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Old 10-02-2014, 10:21 AM   #34
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Exactly. There are already laws in place that allow for the control of derelict vessels. They are not being enforced, because it involves the city and their police actually doing some documentation and real work. Oh my! So much easier to just outlaw all anchoring.

This is the bottom line whenever anyone tells you that these anchoring restrictions have anything at all to do with derelict vessels. It is nothing more than a way for them to be lazy.
Actually that's not true in most areas. The laws related to derelict vessels are lacking and removal of such vessels is very time consuming. It's not just anchoring however. Many vessels get left at marinas but those marinas have no easy means of getting rid of them and become responsible for them. The state of Washington has a somewhat more effective process for those and periodically removes and crushes vessels.

Now, that said, I consider derelict vessels and regular anchoring restrictions to be too different issues that now are too often combined into one. I live in an area where there are the few crusaders wanting anchoring reduced or eliminated but they are so very much in the minority. Most of us are surrounded by boats, surrounded by anchorages, and love it as part of the ambiance of where we live. When we're at home we can wake in the morning and look out and see the beautiful site of boats anchored nearby.

The extremists will continue to make proposals which will continue to be voted down. The extremists on the other side will continue to oppose any regulations even those for derelict boats and those other regulations that are minimal. Ultimately there will be answers found somewhere in between. And there will be renegade cities going further. In fact that's the reason the state of Florida started trying to address the problem, to limit what municipalities in the state could do.

I do believe we will be debating anchoring rules throughout the country for decades just as we will discharge rules. But I also believe moderation will win in the vast majority of situations. There will be those few locales who are more extreme.
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Old 10-02-2014, 10:30 AM   #35
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I agree totally. Let me list a few laws currently on the books that if rigorously enforced would eliminate the "Derelict" problem. 1. PUBLIC INTOXICATION! 2.MARINE SANITATION 3. SAFTY INSPECTION 4.ANCHOR LIGHT 5.NOISE ORDANANCE 6.DISTURBING THE PEACE Having abided in a few long term anchorage areas in Florida and the Caribbean I feel confident that when these laws are uniformly and rigorously enforced the derelict boats and boaters disappear as if by magic. But the Waterfront Property Owner is using the Derelict as whipping boy in the slow but steady march towards eliminating anchoring rights for all.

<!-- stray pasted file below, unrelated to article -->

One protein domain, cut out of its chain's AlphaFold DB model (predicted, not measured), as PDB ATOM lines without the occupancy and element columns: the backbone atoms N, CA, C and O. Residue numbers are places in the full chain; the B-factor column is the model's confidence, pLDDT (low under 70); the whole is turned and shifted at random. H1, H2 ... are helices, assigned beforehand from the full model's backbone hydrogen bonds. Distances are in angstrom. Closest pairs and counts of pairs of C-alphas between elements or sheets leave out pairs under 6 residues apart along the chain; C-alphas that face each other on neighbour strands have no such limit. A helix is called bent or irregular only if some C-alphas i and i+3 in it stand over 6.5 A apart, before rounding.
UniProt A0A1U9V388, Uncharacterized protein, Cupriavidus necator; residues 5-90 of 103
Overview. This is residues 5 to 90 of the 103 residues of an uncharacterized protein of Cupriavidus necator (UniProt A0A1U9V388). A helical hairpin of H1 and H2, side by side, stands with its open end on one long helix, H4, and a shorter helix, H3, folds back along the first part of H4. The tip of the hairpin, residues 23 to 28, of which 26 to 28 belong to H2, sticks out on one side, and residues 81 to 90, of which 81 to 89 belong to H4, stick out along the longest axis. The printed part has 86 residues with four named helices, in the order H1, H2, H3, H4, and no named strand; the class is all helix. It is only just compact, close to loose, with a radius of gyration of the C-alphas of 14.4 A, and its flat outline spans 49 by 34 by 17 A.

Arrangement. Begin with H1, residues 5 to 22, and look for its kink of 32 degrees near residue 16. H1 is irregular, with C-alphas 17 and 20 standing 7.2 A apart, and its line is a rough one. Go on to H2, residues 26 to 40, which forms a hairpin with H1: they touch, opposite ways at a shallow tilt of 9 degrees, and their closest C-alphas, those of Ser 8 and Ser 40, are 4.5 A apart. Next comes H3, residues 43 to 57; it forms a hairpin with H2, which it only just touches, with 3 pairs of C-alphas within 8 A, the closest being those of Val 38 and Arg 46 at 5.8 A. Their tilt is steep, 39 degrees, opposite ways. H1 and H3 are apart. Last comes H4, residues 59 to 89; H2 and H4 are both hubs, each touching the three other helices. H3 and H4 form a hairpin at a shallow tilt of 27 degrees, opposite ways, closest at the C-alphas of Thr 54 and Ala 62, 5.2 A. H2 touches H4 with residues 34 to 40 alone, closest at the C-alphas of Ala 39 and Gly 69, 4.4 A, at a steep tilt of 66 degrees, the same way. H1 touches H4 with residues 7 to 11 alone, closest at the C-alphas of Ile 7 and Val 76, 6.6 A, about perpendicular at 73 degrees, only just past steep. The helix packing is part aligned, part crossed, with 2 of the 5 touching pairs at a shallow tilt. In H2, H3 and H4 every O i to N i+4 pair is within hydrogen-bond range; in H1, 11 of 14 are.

Those laws all serve some purpose but they don't provide for means of removing the derelict vessel. The situation Oriental NC faced is an excellent example too of how a small problem can grow. And the biggest single impact it created was not on the landowners but on cruisers who normally would anchor there.

Yes some property owners are using that problem for more, but that doesn't mean the derelict problem doesn't need addressing still. And I do not believe in spite of the few who might like it that we're moving toward eliminating all anchoring rights. I do believe ultimately there will be some regulations but nothing like the 300' numbers proposed. Just enough to not create hazards at marinas and public launches and some very minimal distances from docks and docked boats. Funniest thing is that so much is blamed on waterfront property owners and yet the leading advocate for the laws in Fort Lauderdale does not live on the water.
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Old 10-02-2014, 10:52 AM   #36
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Exactly. There are already laws in place that allow for the control of derelict vessels. They are not being enforced, because it involves the city and their police actually doing some documentation and real work. Oh my! So much easier to just outlaw all anchoring.

This is the bottom line whenever anyone tells you that these anchoring restrictions have anything at all to do with derelict vessels. It is nothing more than a way for them to be lazy.
My understanding is the legal processes to remove these derelict boats can take 12-18 months. Hopefully, there have been or will be changes in the law lighten the burden on the taxpayer. It is not a matter of documentation and real work and laziness. The emphasis in law enforcement is on criminal matters over civil matters and rightfully so.